Kevin Frandsen hasn’t forgotten his first encounter with Bryce Harper.
It happened early in the 2012 season — April 11, to be exact — during a triple-A game in Allentown. Harper, 19 years old and two weeks from making his major-league debut for the Washington Nationals, stroked an opposite-field line drive off the left-field wall, zoomed around the bases, and dove into third with a triple.
"He gets there and I'm like, 'What's up, Bryce?'" Frandsen recalled recently. "And he goes, 'What's up, dude? This is awesome!'"
Frandsen, pushing 30 then and back in the minors after a brief run as a utility infielder with the San Francisco Giants, loved Harper's enthusiasm. But he also could see how it might be a turnoff within the warped culture of a sport that believes hotshot prospects should keep quiet and fall in line rather than, you know, be themselves.
Harper has strived to be himself as much as possible over the years, critics be damned. As a teenager, he slathered eye black on his face, Ultimate Warrior-style. He claimed Mickey Mantle as his favorite player, never mind that he was born 24 years after the Mick stopped playing and only three years before he died. Harper’s hair and beard have sometimes gotten more attention than his hitting and defense. And did we mention his footwear? He has a custom line from Under Armour and delights in helping the company design a cleat for every occasion.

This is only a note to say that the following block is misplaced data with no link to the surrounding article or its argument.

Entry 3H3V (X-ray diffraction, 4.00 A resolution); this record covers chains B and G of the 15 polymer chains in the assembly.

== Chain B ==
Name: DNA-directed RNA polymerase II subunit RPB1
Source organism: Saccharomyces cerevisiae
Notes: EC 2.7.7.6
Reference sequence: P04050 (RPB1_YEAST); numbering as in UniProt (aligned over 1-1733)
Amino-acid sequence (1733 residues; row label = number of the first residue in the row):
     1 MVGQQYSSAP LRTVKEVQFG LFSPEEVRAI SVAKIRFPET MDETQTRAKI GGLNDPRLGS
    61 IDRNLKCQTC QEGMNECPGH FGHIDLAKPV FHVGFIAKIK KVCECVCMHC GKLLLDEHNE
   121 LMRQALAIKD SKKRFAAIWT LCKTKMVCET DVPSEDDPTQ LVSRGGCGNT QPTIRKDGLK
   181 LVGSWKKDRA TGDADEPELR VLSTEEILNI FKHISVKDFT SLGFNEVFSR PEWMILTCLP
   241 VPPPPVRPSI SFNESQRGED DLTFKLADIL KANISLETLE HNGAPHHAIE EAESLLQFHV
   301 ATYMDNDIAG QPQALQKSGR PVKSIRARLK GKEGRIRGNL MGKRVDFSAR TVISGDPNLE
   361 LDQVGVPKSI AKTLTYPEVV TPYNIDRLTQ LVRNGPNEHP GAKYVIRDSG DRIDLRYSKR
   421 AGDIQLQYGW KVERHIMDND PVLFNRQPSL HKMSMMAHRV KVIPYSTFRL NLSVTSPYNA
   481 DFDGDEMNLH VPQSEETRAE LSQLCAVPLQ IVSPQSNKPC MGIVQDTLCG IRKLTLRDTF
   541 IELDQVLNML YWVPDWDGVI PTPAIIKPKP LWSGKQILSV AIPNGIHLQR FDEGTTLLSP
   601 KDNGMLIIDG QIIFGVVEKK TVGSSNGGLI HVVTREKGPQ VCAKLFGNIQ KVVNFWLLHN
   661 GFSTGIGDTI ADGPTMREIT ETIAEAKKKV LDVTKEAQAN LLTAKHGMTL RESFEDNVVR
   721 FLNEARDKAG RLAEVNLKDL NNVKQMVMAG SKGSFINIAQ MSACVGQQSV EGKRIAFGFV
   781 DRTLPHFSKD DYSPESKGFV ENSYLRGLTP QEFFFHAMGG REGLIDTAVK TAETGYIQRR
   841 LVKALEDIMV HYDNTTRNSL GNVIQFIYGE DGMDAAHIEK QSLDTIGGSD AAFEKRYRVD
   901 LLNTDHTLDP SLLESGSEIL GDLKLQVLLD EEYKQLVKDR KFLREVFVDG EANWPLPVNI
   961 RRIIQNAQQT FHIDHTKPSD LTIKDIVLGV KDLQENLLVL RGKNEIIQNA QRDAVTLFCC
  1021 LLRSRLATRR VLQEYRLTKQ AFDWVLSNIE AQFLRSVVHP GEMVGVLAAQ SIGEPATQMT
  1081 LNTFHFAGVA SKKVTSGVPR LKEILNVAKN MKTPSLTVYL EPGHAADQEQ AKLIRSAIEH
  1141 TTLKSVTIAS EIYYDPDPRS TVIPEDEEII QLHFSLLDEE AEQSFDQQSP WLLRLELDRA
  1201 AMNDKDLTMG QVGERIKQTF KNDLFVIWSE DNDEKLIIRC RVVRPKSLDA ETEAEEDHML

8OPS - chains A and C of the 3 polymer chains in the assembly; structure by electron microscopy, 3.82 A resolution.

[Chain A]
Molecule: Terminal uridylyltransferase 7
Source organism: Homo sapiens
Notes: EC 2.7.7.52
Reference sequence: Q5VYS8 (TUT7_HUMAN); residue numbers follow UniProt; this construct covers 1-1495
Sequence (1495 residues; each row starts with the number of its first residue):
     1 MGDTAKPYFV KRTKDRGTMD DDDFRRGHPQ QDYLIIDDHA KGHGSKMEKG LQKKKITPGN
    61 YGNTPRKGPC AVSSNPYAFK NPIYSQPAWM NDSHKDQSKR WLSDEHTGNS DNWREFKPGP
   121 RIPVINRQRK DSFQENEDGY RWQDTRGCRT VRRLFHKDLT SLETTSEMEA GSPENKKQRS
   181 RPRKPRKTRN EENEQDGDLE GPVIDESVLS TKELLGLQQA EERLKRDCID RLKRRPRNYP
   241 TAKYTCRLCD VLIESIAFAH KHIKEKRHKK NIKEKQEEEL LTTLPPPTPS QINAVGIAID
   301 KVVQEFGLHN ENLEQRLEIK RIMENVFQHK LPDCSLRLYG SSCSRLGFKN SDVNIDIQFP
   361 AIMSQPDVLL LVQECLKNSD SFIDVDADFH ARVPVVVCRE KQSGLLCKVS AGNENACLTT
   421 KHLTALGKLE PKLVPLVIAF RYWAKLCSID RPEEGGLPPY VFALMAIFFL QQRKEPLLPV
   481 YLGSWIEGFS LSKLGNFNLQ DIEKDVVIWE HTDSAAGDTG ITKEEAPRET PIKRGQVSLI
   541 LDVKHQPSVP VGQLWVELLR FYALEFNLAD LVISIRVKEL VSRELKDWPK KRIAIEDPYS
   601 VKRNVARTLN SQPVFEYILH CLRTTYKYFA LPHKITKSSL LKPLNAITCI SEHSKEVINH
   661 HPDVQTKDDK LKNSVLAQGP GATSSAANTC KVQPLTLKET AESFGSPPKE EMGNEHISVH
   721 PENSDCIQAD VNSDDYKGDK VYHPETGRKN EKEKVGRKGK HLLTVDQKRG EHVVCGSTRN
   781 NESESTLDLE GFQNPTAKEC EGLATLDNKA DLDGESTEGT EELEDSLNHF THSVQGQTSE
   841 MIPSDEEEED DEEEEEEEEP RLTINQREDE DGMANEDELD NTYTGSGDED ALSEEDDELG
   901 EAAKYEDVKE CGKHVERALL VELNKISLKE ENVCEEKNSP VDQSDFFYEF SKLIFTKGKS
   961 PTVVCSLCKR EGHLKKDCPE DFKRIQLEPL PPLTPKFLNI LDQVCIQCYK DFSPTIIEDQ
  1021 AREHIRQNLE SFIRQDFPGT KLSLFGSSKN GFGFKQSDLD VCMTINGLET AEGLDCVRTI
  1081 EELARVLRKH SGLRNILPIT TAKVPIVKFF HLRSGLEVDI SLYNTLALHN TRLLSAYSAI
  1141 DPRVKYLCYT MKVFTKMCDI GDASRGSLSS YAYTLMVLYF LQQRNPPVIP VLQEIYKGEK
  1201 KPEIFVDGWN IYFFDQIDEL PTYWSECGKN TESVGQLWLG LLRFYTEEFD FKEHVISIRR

Maybe that’s how it happened. Maybe that’s how Harper became baseball’s most polarizing superstar since Alex Rodriguez — or at least, in the words of Phillies teammate J.T. Realmuto in an offseason interview with MLB Network, “one of the most misunderstood people in baseball.”
It probably doesn't help that everyone thinks they know Harper before they actually meet him. At age 16, he was on the cover of Sports Illustrated, which labeled him "Baseball's Chosen One" and "the most exciting prodigy since LeBron." Talk about hype, right? Phillies outfielder Jay Bruce calls it "the poster-child treatment," and it tends to cause opinions to form and harden like concrete without regard for whether they align with reality.
"Every single move of his is watched and critiqued," Bruce said. "He's under a microscope."
Said Frandsen: “He’s misunderstood because he’s been in the spotlight since he was 15 years old. Anything he does or says, it blows up when he’s just trying to be normal.”
Whatever the case, as Harper begins his second season with the Phillies after signing the biggest free-agent contract in baseball history by overall value ($330 million over 13 years), his teammates say they have learned enough that, in some cases, their minds have been changed about who he really is.